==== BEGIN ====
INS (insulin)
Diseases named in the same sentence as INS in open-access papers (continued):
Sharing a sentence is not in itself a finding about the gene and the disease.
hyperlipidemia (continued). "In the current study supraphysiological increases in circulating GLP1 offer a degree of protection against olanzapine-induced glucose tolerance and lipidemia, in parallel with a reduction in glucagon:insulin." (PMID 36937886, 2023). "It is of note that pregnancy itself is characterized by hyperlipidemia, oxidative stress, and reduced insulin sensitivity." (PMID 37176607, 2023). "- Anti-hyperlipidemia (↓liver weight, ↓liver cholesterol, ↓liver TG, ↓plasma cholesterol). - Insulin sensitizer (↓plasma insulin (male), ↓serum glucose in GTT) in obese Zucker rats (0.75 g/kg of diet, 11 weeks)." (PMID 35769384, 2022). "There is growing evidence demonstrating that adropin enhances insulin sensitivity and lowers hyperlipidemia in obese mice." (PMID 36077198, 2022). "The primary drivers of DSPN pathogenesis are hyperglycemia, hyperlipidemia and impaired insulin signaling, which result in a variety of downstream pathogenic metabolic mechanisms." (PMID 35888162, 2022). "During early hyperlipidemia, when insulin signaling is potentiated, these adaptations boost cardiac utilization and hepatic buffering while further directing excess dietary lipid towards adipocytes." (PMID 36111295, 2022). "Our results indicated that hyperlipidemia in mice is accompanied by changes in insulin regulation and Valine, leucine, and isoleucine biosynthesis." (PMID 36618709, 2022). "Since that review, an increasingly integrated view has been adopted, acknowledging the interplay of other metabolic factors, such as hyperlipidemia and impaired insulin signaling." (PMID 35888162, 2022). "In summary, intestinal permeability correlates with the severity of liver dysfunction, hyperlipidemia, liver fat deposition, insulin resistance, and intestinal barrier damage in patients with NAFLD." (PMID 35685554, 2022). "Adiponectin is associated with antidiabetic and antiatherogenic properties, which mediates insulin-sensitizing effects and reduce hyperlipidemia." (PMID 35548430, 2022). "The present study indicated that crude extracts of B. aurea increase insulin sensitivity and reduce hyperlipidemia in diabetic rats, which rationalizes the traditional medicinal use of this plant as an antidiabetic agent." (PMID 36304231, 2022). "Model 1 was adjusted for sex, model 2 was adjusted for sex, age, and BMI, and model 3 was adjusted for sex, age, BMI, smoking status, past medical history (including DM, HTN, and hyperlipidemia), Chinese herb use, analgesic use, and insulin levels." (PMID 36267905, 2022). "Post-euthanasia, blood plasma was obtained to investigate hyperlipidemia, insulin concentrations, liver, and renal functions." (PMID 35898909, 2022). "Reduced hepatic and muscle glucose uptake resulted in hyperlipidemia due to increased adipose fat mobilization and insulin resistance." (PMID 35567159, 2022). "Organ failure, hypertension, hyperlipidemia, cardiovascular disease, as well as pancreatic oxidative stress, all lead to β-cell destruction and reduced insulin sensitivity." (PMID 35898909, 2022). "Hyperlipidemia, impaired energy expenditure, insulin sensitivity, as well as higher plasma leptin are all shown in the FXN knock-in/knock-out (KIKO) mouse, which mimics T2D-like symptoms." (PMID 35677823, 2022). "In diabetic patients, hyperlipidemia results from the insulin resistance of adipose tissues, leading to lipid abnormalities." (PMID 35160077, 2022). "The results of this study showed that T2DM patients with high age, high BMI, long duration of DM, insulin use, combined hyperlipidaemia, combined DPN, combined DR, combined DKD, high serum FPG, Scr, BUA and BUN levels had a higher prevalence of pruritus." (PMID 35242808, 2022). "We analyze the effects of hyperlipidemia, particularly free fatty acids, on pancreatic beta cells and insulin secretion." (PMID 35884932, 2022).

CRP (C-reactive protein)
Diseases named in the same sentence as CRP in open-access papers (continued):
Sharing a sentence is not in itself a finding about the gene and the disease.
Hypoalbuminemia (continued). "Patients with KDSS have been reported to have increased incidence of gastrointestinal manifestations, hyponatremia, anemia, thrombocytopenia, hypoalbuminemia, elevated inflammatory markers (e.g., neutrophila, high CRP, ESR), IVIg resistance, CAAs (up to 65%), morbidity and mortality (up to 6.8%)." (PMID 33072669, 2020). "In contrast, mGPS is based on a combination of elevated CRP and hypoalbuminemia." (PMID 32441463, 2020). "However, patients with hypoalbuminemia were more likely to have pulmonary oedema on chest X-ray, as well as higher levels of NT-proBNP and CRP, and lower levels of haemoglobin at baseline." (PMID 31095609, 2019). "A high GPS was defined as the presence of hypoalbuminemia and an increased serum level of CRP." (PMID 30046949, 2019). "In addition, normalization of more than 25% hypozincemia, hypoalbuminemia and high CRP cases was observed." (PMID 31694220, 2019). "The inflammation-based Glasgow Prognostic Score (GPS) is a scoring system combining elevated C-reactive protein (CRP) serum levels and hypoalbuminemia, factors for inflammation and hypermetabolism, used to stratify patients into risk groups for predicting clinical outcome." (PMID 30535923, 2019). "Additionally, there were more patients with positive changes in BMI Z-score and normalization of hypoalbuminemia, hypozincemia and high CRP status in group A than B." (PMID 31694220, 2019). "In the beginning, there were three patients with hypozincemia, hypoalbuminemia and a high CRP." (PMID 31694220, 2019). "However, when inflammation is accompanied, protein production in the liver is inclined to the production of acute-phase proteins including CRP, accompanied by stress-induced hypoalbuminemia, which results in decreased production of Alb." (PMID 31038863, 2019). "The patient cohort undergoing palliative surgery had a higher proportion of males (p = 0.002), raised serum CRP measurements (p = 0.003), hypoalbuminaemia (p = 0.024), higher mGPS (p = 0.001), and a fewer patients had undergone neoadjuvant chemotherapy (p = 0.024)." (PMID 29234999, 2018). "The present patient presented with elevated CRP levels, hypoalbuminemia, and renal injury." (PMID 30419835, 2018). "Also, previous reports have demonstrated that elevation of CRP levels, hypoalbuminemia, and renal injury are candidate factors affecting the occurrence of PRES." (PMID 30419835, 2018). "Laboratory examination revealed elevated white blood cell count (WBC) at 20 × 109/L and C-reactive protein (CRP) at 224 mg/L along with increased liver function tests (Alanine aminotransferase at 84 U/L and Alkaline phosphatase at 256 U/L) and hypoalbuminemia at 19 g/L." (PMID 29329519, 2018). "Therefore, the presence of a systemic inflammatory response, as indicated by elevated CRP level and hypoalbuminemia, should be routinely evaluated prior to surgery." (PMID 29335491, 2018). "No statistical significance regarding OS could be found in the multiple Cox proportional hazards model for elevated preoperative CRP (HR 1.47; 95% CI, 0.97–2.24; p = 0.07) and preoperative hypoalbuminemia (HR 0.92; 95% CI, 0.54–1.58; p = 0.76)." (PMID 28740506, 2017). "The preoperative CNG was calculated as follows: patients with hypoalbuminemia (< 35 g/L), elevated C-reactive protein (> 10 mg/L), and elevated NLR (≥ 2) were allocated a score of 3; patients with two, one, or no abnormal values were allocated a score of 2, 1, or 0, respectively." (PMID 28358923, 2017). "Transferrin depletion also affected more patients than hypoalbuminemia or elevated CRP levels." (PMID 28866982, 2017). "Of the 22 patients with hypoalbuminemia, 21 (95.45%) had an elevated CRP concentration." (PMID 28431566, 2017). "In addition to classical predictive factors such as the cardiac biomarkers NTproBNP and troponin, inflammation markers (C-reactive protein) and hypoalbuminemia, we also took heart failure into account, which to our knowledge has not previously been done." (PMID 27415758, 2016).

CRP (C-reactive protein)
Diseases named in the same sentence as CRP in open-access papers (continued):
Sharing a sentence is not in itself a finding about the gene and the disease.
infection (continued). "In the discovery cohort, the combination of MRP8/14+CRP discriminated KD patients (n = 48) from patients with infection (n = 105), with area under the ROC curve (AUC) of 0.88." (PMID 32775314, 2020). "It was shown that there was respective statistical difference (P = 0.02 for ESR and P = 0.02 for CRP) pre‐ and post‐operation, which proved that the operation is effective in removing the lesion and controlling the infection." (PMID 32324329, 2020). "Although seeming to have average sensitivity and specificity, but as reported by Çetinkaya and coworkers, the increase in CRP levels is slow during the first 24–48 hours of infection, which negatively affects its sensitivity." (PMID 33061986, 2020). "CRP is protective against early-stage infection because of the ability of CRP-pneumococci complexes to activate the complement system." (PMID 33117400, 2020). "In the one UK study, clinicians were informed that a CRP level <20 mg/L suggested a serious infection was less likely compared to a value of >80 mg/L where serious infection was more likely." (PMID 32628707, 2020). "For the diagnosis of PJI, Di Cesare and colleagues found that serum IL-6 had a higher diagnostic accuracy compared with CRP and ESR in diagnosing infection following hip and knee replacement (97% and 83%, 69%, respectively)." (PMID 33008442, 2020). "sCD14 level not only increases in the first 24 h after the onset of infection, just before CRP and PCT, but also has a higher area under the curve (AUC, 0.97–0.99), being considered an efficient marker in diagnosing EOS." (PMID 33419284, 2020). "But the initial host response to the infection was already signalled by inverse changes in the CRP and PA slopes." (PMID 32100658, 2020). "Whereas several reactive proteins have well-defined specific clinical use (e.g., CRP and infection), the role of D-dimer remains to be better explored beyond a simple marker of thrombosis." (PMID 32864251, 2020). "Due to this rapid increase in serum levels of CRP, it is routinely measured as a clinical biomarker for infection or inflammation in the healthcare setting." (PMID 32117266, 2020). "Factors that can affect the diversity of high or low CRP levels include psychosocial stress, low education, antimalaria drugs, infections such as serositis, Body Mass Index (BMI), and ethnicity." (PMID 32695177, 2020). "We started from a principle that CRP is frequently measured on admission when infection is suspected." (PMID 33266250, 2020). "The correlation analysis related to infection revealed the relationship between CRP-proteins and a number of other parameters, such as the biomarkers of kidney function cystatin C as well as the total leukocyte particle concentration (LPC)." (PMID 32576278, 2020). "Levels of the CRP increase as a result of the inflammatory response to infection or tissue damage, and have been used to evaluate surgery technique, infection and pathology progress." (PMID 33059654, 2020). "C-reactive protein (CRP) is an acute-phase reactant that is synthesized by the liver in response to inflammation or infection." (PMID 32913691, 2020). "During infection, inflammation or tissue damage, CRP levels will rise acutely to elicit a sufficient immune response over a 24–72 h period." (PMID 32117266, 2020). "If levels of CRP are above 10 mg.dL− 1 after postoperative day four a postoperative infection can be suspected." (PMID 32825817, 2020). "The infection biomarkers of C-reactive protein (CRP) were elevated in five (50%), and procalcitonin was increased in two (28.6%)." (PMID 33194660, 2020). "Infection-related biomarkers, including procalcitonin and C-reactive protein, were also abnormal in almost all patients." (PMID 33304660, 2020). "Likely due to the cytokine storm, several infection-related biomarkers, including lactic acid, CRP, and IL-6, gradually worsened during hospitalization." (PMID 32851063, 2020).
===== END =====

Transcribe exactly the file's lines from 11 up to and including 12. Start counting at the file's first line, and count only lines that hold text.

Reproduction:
Sharing a sentence is not in itself a finding about the gene and the disease.
infection (continued). "In the discovery cohort, the combination of MRP8/14+CRP discriminated KD patients (n = 48) from patients with infection (n = 105), with area under the ROC curve (AUC) of 0.88." (PMID 32775314, 2020). "It was shown that there was respective statistical difference (P = 0.02 for ESR and P = 0.02 for CRP) pre‐ and post‐operation, which proved that the operation is effective in removing the lesion and controlling the infection." (PMID 32324329, 2020). "Although seeming to have average sensitivity and specificity, but as reported by Çetinkaya and coworkers, the increase in CRP levels is slow during the first 24–48 hours of infection, which negatively affects its sensitivity." (PMID 33061986, 2020). "CRP is protective against early-stage infection because of the ability of CRP-pneumococci complexes to activate the complement system." (PMID 33117400, 2020). "In the one UK study, clinicians were informed that a CRP level <20 mg/L suggested a serious infection was less likely compared to a value of >80 mg/L where serious infection was more likely." (PMID 32628707, 2020). "For the diagnosis of PJI, Di Cesare and colleagues found that serum IL-6 had a higher diagnostic accuracy compared with CRP and ESR in diagnosing infection following hip and knee replacement (97% and 83%, 69%, respectively)." (PMID 33008442, 2020). "sCD14 level not only increases in the first 24 h after the onset of infection, just before CRP and PCT, but also has a higher area under the curve (AUC, 0.97–0.99), being considered an efficient marker in diagnosing EOS." (PMID 33419284, 2020). "But the initial host response to the infection was already signalled by inverse changes in the CRP and PA slopes." (PMID 32100658, 2020). "Whereas several reactive proteins have well-defined specific clinical use (e.g., CRP and infection), the role of D-dimer remains to be better explored beyond a simple marker of thrombosis." (PMID 32864251, 2020). "Due to this rapid increase in serum levels of CRP, it is routinely measured as a clinical biomarker for infection or inflammation in the healthcare setting." (PMID 32117266, 2020). "Factors that can affect the diversity of high or low CRP levels include psychosocial stress, low education, antimalaria drugs, infections such as serositis, Body Mass Index (BMI), and ethnicity." (PMID 32695177, 2020). "We started from a principle that CRP is frequently measured on admission when infection is suspected." (PMID 33266250, 2020). "The correlation analysis related to infection revealed the relationship between CRP-proteins and a number of other parameters, such as the biomarkers of kidney function cystatin C as well as the total leukocyte particle concentration (LPC)." (PMID 32576278, 2020). "Levels of the CRP increase as a result of the inflammatory response to infection or tissue damage, and have been used to evaluate surgery technique, infection and pathology progress." (PMID 33059654, 2020). "C-reactive protein (CRP) is an acute-phase reactant that is synthesized by the liver in response to inflammation or infection." (PMID 32913691, 2020). "During infection, inflammation or tissue damage, CRP levels will rise acutely to elicit a sufficient immune response over a 24–72 h period." (PMID 32117266, 2020). "If levels of CRP are above 10 mg.dL− 1 after postoperative day four a postoperative infection can be suspected." (PMID 32825817, 2020). "The infection biomarkers of C-reactive protein (CRP) were elevated in five (50%), and procalcitonin was increased in two (28.6%)." (PMID 33194660, 2020). "Infection-related biomarkers, including procalcitonin and C-reactive protein, were also abnormal in almost all patients." (PMID 33304660, 2020). "Likely due to the cytokine storm, several infection-related biomarkers, including lactic acid, CRP, and IL-6, gradually worsened during hospitalization." (PMID 32851063, 2020).